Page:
Cross-border and Transient Public Space book chapter

Research output: Chapter in book / Conference proceedingChapter in an edited book (as author)Academic researchpeer-review


In the dense environs of Hong Kong, where land is a highly commodified resource, public space is notably limited and has a complex relationship to its civic functions. In planning terms, provision of public space in Hong Kong broadly falls into two distinct realms. One is the formal manifestation embodying governance and its symbolic representations, often as residues of colonial rule, can be seen in Statue Square for example. More recent examples can be found in the neo-liberal commercial developments which tend to off-set increased densities with token public space amenity - evident in Hong Kong’s Times Square Development (1994) for example - resulting in highly regulated corporate public spaces. On the contrary, public space for citizens throughout Hong Kong’s history is often left to the informal; manifested as numerous market streets, transactional spaces doubling as forms of public gathering spaces. In such market streets, the dense overlaying of temporal and changing functions – at one moment a goods market and later in the same day a cooked food or performance street – enact spatial choreographies. Across the border in Shenzhen, albeit for different developmental, state controlled and regulatory reasons, public space provisions fall into a similar rubric with the Futian government axis symbolizing power versus the more active former urban villages in which the street becomes a barometer of vibrant civic function and public space.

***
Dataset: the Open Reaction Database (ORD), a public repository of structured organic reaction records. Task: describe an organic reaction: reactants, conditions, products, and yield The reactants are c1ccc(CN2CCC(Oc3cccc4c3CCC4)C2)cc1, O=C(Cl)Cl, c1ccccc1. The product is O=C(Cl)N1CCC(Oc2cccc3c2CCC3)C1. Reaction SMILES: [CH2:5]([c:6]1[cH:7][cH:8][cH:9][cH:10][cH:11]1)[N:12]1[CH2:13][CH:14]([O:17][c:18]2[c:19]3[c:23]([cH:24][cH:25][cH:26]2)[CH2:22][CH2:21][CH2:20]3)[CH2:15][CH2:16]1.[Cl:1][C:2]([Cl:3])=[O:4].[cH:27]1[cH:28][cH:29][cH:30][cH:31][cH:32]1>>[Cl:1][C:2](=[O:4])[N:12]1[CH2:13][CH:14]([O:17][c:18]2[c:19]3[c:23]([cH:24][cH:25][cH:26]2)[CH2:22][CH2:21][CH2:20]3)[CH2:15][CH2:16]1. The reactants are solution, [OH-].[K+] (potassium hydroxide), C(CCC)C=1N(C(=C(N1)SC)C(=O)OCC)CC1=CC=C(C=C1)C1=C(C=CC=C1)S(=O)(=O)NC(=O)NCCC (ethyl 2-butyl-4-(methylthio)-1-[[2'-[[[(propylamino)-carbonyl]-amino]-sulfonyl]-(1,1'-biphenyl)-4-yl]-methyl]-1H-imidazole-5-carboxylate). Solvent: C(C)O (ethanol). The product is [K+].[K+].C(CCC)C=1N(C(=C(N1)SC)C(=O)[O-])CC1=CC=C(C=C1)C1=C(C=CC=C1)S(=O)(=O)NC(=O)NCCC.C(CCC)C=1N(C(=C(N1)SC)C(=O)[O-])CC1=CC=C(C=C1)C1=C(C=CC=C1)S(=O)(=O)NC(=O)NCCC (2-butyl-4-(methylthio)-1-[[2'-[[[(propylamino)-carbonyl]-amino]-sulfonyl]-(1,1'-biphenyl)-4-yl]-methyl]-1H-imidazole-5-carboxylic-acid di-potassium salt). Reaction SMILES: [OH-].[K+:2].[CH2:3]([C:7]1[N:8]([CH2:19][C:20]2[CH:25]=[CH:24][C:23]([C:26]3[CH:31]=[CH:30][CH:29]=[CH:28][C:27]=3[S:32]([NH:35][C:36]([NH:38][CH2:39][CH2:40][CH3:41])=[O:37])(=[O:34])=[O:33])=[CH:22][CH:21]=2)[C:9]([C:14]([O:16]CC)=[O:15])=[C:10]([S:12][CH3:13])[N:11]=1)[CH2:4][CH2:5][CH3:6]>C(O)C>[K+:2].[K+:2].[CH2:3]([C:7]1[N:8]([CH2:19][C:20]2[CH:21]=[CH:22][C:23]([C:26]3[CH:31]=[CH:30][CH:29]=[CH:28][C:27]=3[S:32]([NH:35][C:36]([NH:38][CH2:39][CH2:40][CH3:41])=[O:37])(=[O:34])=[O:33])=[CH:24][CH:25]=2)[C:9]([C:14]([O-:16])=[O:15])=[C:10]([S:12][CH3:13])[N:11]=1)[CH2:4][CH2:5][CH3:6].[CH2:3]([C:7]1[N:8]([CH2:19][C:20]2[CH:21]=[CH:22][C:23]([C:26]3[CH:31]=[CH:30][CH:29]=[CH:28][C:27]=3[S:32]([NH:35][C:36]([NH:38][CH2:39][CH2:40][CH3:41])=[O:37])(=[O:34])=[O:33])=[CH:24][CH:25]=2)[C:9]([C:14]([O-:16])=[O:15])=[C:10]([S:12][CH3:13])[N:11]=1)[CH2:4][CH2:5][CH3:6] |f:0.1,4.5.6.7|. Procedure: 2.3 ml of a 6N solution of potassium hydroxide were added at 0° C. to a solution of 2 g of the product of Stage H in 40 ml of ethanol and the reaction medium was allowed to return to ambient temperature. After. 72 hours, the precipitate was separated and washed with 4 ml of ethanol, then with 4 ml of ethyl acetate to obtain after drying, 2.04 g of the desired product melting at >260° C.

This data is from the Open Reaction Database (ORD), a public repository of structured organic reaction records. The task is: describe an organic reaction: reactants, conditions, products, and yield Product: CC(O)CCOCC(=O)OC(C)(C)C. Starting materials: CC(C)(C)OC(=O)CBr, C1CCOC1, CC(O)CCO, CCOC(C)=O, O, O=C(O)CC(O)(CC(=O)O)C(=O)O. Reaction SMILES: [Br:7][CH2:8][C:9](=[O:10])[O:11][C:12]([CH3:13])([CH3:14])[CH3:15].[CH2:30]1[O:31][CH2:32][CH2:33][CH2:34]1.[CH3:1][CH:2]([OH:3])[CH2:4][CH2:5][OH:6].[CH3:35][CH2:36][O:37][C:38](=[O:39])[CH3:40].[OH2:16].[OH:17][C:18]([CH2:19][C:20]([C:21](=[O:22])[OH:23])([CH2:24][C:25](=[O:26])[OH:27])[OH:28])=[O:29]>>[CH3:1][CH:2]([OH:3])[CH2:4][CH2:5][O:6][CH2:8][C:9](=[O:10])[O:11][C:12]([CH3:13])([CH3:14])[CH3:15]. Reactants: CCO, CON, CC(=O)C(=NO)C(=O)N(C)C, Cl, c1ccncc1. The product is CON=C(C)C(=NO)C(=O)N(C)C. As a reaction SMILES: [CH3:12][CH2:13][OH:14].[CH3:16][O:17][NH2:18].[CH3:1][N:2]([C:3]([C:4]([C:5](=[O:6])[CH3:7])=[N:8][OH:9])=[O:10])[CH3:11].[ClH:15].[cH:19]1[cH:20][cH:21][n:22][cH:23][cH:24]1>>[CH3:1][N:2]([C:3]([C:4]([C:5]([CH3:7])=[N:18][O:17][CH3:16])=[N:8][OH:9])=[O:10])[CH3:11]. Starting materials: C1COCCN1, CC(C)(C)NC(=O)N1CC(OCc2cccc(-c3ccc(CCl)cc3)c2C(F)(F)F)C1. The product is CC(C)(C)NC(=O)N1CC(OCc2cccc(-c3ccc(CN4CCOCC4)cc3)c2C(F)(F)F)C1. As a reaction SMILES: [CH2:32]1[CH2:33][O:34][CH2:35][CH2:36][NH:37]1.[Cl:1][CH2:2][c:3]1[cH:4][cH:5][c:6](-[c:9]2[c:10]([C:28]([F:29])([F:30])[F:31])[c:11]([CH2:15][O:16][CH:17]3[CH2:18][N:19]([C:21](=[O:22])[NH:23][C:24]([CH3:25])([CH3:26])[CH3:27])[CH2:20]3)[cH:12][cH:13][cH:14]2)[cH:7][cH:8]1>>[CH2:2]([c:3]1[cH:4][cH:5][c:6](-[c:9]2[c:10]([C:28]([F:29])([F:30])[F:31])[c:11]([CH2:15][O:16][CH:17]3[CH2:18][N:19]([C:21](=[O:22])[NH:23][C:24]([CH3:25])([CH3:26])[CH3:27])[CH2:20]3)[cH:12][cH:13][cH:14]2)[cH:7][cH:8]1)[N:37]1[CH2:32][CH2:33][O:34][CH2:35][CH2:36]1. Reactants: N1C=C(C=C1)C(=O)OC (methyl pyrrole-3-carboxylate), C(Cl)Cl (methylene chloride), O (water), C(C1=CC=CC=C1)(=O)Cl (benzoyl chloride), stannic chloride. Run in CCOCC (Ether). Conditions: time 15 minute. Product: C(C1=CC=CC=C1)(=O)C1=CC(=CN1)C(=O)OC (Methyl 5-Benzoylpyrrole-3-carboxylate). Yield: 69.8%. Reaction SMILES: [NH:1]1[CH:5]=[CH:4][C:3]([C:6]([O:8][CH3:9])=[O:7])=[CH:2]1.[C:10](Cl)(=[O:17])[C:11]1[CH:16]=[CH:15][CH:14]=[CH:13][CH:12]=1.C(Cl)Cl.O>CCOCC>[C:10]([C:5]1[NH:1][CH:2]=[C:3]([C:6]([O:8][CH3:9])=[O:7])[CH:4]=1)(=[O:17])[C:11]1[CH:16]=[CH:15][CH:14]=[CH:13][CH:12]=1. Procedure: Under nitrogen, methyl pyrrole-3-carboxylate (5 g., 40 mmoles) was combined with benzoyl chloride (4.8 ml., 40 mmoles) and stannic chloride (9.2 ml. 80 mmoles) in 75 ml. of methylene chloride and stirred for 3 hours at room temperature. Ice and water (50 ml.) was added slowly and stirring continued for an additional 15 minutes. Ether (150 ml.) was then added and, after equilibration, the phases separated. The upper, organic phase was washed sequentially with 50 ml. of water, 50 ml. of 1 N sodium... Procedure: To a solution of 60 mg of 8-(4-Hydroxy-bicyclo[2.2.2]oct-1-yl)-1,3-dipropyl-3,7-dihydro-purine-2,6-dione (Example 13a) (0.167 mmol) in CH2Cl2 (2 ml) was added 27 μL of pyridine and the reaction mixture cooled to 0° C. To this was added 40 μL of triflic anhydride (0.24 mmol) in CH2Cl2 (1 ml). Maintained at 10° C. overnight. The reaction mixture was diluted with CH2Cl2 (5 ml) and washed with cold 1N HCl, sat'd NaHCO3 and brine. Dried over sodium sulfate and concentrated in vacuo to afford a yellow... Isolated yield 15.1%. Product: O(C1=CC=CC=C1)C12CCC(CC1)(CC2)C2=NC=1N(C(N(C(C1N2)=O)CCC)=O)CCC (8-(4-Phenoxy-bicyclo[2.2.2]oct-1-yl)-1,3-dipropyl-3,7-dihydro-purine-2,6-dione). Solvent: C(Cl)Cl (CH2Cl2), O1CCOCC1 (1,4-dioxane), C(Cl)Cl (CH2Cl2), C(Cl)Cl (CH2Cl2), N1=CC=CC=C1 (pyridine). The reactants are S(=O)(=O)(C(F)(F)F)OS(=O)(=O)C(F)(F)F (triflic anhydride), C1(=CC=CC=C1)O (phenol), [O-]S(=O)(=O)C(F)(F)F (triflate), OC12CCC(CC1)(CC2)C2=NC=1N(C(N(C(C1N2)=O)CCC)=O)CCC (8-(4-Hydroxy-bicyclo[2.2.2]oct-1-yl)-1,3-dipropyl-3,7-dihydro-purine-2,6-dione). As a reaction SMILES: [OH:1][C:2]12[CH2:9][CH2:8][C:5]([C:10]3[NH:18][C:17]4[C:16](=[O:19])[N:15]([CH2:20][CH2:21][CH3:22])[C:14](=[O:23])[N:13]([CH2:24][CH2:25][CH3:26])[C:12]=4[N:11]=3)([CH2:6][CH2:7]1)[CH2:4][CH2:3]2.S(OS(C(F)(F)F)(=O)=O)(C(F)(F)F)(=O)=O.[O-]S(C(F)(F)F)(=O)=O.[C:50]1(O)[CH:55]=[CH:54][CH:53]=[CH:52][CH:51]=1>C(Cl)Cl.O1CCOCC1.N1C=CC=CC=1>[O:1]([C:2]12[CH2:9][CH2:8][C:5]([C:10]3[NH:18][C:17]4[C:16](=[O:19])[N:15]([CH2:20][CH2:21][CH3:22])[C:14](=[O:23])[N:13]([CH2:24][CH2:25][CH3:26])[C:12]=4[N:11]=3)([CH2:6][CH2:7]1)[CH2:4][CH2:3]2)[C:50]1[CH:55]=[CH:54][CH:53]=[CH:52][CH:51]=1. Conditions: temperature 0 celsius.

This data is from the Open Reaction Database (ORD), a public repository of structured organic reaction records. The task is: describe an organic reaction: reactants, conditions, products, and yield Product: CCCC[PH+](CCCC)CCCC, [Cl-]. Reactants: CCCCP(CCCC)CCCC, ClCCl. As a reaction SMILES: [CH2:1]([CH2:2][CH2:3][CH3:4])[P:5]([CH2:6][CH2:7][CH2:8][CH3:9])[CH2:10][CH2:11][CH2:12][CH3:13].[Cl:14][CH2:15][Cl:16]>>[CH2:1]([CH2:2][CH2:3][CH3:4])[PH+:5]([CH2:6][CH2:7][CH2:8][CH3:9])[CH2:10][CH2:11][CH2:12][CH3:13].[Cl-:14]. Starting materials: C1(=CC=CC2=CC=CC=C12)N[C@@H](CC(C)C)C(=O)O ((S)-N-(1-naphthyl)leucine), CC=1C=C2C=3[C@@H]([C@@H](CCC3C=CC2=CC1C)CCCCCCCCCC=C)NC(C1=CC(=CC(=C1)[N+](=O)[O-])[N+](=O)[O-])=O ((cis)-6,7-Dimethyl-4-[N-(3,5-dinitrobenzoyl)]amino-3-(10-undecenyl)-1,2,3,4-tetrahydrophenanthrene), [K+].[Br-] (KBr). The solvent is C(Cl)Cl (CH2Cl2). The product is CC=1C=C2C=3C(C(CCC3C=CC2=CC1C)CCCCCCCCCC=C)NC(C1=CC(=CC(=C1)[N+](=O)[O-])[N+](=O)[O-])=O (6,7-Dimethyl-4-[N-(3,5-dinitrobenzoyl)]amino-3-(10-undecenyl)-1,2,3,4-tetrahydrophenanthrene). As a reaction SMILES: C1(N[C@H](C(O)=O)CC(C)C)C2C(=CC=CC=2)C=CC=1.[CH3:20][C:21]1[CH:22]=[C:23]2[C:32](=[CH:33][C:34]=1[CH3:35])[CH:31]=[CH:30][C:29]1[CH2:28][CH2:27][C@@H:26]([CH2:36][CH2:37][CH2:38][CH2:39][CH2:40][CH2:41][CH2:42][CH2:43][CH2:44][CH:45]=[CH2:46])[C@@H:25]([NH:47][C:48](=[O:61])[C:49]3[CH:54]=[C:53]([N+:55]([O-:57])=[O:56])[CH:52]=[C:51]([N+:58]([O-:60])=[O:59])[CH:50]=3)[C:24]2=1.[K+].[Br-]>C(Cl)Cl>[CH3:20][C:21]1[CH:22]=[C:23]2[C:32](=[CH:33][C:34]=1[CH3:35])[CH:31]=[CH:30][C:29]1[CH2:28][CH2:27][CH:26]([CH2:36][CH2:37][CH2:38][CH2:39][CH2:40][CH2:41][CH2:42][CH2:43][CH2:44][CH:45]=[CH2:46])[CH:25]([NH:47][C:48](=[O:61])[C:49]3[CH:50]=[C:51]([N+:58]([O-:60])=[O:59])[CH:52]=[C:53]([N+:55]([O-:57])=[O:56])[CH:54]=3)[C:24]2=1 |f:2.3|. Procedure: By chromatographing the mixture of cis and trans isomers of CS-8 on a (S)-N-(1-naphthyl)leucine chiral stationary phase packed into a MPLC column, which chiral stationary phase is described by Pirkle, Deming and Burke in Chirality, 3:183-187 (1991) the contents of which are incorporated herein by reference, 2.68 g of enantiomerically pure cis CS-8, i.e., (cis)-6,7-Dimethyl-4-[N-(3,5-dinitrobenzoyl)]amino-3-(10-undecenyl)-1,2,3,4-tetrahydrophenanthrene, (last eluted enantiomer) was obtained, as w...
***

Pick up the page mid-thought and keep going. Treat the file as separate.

Although often contested, the transactional and therefore transient spaces of the street rely on difference to enable their lively nature. This is evident in the recent civic unrest periods in Hong Kong whereby streets have been occupied (the Umbrella Movement of 2015 for instance), but equally can be seen in many everyday instances in the city that take advantage of the unique spatial conditions. The nature of these differences – be they cultural, social, political, economic - give rise to a conception of transient public space – one that can happen in any urban condition - but which is clearly exacerbated by the engendered differences afforded by cross-border conditions arising from the Hong Kong – Shenzhen border. The border itself can therefore be posited as an integral part of a public space or threshold condition that generates issues that are played out in a series of micro and macro transient public spaces in both Hong Kong and in Shenzhen.
Original languageEnglish
Title of host publicationPublic Space in a Chinese Megaregion: Contemporary Urban Practices and Design Strategies of the Greater Bay Area
EditorsM Mitrasinovic, T Jachna
ISBN (Electronic)9780367367176
Publication statusAccepted/In press - 2020


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